System Guesses 350 Billion Passwords Per Second

Dennis Faas's picture

A newly-unveiled password-cracking system can reportedly guess billions of unique passwords every second. At that rate, it's entirely practical to have the device attempt every possible eight-character Windows password.

The password-cracking system is a Linux-based graphical processing unit (GPU) 'cluster' that uses a special type of virtualization software which allows it to use not one, not two, but 25 Advanced Micro Devices (AMD) Radeon graphics cards.

350 Billion Passwords Guessed Each Second

That kind of GPU power enables the cluster to guess passwords at an astonishing rate: 350 billion passwords per second. That's roughly four times faster than once thought possible.

In fact, experts estimate the device could actually guess every eight-character password, including those containing combinations of letters, symbols, and numbers, in just five-and-a-half hours. (Source:

This method of simply guessing computer passwords is known by security experts and hackers alike as "brute forcing".

In the past, brute forcing of passwords was possible, but not practical because it would have taken years or even decades to run through all the possible passwords.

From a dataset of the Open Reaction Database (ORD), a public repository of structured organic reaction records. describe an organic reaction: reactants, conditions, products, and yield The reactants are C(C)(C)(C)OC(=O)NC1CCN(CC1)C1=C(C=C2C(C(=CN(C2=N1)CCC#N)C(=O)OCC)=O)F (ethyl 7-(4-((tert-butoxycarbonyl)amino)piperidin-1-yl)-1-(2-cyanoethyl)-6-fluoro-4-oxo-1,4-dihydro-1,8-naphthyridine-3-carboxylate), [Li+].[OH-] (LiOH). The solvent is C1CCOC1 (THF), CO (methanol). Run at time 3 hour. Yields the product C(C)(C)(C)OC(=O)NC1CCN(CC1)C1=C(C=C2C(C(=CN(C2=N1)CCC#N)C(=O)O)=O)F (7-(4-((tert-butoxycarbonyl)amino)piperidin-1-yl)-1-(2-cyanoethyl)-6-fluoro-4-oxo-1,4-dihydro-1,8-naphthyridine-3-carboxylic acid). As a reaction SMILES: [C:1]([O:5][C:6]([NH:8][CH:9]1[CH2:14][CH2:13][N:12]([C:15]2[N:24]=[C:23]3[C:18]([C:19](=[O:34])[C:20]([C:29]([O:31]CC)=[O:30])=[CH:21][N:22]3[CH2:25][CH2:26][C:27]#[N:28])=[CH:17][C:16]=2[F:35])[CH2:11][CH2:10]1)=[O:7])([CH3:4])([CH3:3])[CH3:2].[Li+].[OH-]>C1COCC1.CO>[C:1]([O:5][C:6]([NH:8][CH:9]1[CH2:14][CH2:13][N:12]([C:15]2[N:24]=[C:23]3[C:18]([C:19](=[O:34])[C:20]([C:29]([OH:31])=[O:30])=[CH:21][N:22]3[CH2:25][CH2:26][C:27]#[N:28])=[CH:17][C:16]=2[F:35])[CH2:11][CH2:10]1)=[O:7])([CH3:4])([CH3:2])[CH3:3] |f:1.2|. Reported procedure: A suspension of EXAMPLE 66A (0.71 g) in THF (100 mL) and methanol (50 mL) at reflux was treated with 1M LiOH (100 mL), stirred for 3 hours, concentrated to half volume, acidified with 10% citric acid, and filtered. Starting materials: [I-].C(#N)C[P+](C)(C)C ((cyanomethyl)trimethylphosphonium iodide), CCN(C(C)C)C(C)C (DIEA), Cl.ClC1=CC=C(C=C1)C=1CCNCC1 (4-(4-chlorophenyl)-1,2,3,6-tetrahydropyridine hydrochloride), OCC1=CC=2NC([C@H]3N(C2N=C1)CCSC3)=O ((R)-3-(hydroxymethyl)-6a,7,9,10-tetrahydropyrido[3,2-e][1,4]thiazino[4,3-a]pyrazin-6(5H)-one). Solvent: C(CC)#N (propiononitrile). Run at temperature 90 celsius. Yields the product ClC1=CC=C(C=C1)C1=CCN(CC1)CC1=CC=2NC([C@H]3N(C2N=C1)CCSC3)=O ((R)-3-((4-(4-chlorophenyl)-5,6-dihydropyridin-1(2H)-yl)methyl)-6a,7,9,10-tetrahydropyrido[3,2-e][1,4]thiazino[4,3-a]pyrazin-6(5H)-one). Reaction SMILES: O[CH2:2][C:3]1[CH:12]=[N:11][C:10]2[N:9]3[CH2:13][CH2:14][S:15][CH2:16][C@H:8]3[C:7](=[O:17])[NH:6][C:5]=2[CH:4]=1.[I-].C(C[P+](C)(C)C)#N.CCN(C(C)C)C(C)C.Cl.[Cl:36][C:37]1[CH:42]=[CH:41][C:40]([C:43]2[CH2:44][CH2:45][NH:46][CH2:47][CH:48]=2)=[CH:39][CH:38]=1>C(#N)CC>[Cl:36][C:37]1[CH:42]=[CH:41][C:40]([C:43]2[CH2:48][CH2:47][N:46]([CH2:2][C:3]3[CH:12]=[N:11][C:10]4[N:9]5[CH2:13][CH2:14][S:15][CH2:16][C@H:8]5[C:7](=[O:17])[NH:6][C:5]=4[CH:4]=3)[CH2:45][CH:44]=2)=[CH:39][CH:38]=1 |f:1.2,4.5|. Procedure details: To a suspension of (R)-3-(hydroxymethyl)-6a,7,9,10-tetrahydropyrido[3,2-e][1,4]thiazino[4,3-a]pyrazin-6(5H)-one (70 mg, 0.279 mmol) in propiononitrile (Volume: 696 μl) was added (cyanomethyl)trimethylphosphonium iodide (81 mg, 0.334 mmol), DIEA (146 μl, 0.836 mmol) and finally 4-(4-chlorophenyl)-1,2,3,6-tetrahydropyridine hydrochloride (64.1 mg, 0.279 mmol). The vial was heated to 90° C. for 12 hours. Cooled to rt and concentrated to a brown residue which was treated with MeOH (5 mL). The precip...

Thankfully, hackers are not the ones who have developed this device. Instead, it's the work of Stricture Consulting Group, a security firm specializing in password cracking.

Stricture's chief executive officer, Jeremi Gosney, unveiled the cluster at last week's "Passwords^12" conference in Oslo, Norway. (Source:

Although it's unlikely hackers have a tool like this at their disposal, Gosney and other security experts believe people with criminal intentions could develop similar devices in the future.

Experts: It's Time for Longer, More Complex Passwords

According to Gosney, the advent of this password-cracking cluster gives a signal that everyone should start thinking about developing much longer and more complicated passwords.

Infosecurity, an online security magazine, insists that eight-character passwords "are no longer sufficient," and that only by using longer passwords including both letters and numbers will people "help prevent brute forcing." (Source:

Where possible, security experts like Kaspersky Lab's Dmitry Bestuzhev suggest using a much longer combination of letters, numbers, and symbols to construct passwords. Furthermore, Internet users should refrain from using the same password more than once.

Sophos Labs security expert Paul Ducklin sees the cluster's unveiling as "yet another reminder that security is an arms race." For the average Internet user, winning that arms race requires taking password construction more seriously. (Source:

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